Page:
Spending time in nature is definitely a secret to health. To that end, I recommend you take it all in. Literally, right down to feeling the sand between your toes or the moss under your heels. Or in my case, jumping up and down barefoot, in the “icky-sticky-mud” with my 2-year-old daughter, Kaiya, after we have watered our garden.
Whatever your occasion might be to enjoy the rejuvenating effects of nature, make certain not to leave your feet out of the experience. After all, like your hands, feet are specially designed to sense the environment. Your feet can sense differences in heat and cold just like your hands; they are equally sensitive to pain, as you will know if you step on a sharp object that punctures the skin.
Your feet are also capable of adjusting to countless ground configurations while keeping your body upright and moving forward. These natural adaptive mechanisms are sometimes hampered by footwear that is designed to be used for walking on hard, flat surfaces; this kind of footwear restricts movements that are useful when walking on soft or uneven terrain.
Examples include anti-pronation or motion-controlling footwear. When you are on ground that is varied, like many of the trails in the Pacific Northwest, there will be occasions when your feet will need to pronate, even over-pronate to avoid an injury.
Yes, you read that right, in some instances pronation is a necessary protective mechanism.
Consider the example of my wife, Shannon: She suffered an ankle sprain while we were walking on a trail in Bend, because the footwear she was wearing would not allow her foot and ankle to pronate, or accommodate the sloping cant of the trail. Instead, the footwear directed her foot and ankle in the direction of supination, which is a rolling to the outside, the same basic direction that causes an inversion ankle sprain.
I have seen this same scenario too often in my practice, and so I want to educate walkers who are exploring hiking or other off-trail activities. The solution is relying more on the ability of your feet and ankles to sense and adapt to ever-changing ground surfaces. We all have a special joint below our ankle joint, the subtalar joint. If you hold your lower leg off the ground and rotate your foot in circles, you can appreciate how adaptable this joint is.
The subtalar and related joints in our feet and ankles should adapt to changing ground surfaces. Far too often another part of our body ends up making a less-than-ideal adaptation because the majority of footwear being used for walking, hiking, and running activities inhibits the motion around these very important joints.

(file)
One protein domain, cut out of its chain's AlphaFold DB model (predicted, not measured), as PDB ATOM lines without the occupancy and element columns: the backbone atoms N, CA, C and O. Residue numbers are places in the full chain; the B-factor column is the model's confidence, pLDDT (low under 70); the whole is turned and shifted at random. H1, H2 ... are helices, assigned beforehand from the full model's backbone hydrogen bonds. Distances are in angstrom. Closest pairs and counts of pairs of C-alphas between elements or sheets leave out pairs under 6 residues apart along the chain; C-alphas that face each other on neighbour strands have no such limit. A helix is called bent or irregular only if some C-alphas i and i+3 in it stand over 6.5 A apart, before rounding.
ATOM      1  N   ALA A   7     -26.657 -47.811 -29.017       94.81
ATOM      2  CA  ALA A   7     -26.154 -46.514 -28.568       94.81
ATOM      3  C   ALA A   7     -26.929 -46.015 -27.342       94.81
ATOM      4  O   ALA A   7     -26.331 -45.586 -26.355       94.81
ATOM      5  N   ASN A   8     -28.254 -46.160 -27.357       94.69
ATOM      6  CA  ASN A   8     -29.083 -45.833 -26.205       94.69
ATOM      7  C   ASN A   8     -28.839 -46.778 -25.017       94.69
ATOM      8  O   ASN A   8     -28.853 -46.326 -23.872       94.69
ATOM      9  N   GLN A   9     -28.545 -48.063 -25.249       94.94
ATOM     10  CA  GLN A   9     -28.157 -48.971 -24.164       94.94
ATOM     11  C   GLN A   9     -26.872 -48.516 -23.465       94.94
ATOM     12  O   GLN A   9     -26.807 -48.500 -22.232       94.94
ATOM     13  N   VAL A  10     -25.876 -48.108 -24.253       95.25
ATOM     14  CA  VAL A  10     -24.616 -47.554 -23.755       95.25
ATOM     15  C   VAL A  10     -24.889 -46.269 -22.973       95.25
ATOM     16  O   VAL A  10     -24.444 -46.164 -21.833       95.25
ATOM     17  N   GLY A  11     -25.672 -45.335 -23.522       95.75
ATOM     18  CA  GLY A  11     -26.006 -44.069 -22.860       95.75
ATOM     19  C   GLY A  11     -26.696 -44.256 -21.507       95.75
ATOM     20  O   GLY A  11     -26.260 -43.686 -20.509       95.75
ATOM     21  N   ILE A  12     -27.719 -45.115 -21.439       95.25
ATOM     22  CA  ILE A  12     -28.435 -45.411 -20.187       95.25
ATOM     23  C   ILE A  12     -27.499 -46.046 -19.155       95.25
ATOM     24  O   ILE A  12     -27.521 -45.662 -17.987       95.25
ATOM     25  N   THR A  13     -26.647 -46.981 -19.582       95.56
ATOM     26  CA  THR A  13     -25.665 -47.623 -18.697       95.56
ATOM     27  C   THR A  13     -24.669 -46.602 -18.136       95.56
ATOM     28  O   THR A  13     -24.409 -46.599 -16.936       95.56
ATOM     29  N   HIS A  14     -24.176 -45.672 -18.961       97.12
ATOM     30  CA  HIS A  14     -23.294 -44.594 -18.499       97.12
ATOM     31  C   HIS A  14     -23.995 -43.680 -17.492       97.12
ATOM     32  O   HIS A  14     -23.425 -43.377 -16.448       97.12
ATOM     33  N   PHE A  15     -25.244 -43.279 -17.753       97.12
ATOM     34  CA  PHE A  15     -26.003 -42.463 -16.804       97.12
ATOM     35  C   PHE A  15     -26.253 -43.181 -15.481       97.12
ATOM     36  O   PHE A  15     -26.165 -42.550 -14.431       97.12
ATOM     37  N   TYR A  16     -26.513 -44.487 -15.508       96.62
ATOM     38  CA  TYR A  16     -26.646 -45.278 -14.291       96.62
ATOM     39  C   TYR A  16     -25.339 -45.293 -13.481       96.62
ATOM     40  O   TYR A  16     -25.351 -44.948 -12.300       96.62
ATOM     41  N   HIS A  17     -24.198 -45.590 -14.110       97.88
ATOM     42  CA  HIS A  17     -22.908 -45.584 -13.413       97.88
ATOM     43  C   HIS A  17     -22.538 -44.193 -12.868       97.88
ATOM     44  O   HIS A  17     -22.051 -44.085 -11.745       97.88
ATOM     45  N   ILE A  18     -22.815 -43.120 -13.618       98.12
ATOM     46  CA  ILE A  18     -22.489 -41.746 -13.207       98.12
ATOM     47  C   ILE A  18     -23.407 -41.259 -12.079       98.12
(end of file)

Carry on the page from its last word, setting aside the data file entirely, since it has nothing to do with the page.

If you wish to effectively use your subtalar joints while walking, there are several important points to consider: First, your footwear needs to be flexible . This can be tested by grabbing your shoe at the toebox and the heel and giving it a twist. The more flexible the better. Second, your footwear needs to be flat, from the back of the heel to the ends of the toes. Third, your footwear needs to allow your toes to spread wider than the ball of your foot.
Most walkers are unable to spread their toes, because the muscles necessary to accomplish this action have been weakened by the unnatural position created by most modern footwear.
Bear in mind that most American walkers have walked on flat surfaces and worn restrictive footwear for most of their lives. For these reasons, it is recommended that you pursue off-road walking slowly, while gradually easing into more flexible footwear. If you give your feet and body time to adapt to progressive changes in surface and footwear, you can expect to reap gains in foot and ankle strength, as well as flexibility, balance, and proprioception, which is the ability of your body to perceive its environment.
This is the second article in this series by Dr. Ray McClanahan, DPM, Northwest Foot & Ankle
This article first appeared Walk About Magazine.
To read the first article in the series click here.